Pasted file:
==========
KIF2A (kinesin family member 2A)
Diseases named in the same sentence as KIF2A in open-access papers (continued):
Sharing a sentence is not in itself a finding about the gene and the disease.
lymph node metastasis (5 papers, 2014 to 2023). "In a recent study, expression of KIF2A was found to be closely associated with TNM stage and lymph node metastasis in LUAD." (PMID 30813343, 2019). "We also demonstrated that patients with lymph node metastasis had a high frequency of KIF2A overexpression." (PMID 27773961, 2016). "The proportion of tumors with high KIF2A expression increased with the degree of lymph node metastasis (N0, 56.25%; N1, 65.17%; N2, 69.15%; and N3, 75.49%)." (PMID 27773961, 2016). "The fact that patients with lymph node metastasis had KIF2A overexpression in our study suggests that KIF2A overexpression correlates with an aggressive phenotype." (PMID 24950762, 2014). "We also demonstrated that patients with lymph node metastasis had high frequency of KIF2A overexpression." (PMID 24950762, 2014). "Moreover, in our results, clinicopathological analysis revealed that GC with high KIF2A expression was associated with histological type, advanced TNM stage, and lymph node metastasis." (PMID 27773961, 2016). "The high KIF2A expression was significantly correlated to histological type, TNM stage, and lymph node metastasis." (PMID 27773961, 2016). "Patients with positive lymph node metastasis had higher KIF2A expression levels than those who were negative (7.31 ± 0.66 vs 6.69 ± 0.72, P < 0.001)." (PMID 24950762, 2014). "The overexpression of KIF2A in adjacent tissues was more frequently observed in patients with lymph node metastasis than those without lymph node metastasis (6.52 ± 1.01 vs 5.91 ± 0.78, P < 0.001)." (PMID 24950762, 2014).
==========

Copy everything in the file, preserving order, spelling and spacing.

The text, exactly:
KIF2A (kinesin family member 2A)
Diseases named in the same sentence as KIF2A in open-access papers (continued):
Sharing a sentence is not in itself a finding about the gene and the disease.
lymph node metastasis (5 papers, 2014 to 2023). "In a recent study, expression of KIF2A was found to be closely associated with TNM stage and lymph node metastasis in LUAD." (PMID 30813343, 2019). "We also demonstrated that patients with lymph node metastasis had a high frequency of KIF2A overexpression." (PMID 27773961, 2016). "The proportion of tumors with high KIF2A expression increased with the degree of lymph node metastasis (N0, 56.25%; N1, 65.17%; N2, 69.15%; and N3, 75.49%)." (PMID 27773961, 2016). "The fact that patients with lymph node metastasis had KIF2A overexpression in our study suggests that KIF2A overexpression correlates with an aggressive phenotype." (PMID 24950762, 2014). "We also demonstrated that patients with lymph node metastasis had high frequency of KIF2A overexpression." (PMID 24950762, 2014). "Moreover, in our results, clinicopathological analysis revealed that GC with high KIF2A expression was associated with histological type, advanced TNM stage, and lymph node metastasis." (PMID 27773961, 2016). "The high KIF2A expression was significantly correlated to histological type, TNM stage, and lymph node metastasis." (PMID 27773961, 2016). "Patients with positive lymph node metastasis had higher KIF2A expression levels than those who were negative (7.31 ± 0.66 vs 6.69 ± 0.72, P < 0.001)." (PMID 24950762, 2014). "The overexpression of KIF2A in adjacent tissues was more frequently observed in patients with lymph node metastasis than those without lymph node metastasis (6.52 ± 1.01 vs 5.91 ± 0.78, P < 0.001)." (PMID 24950762, 2014).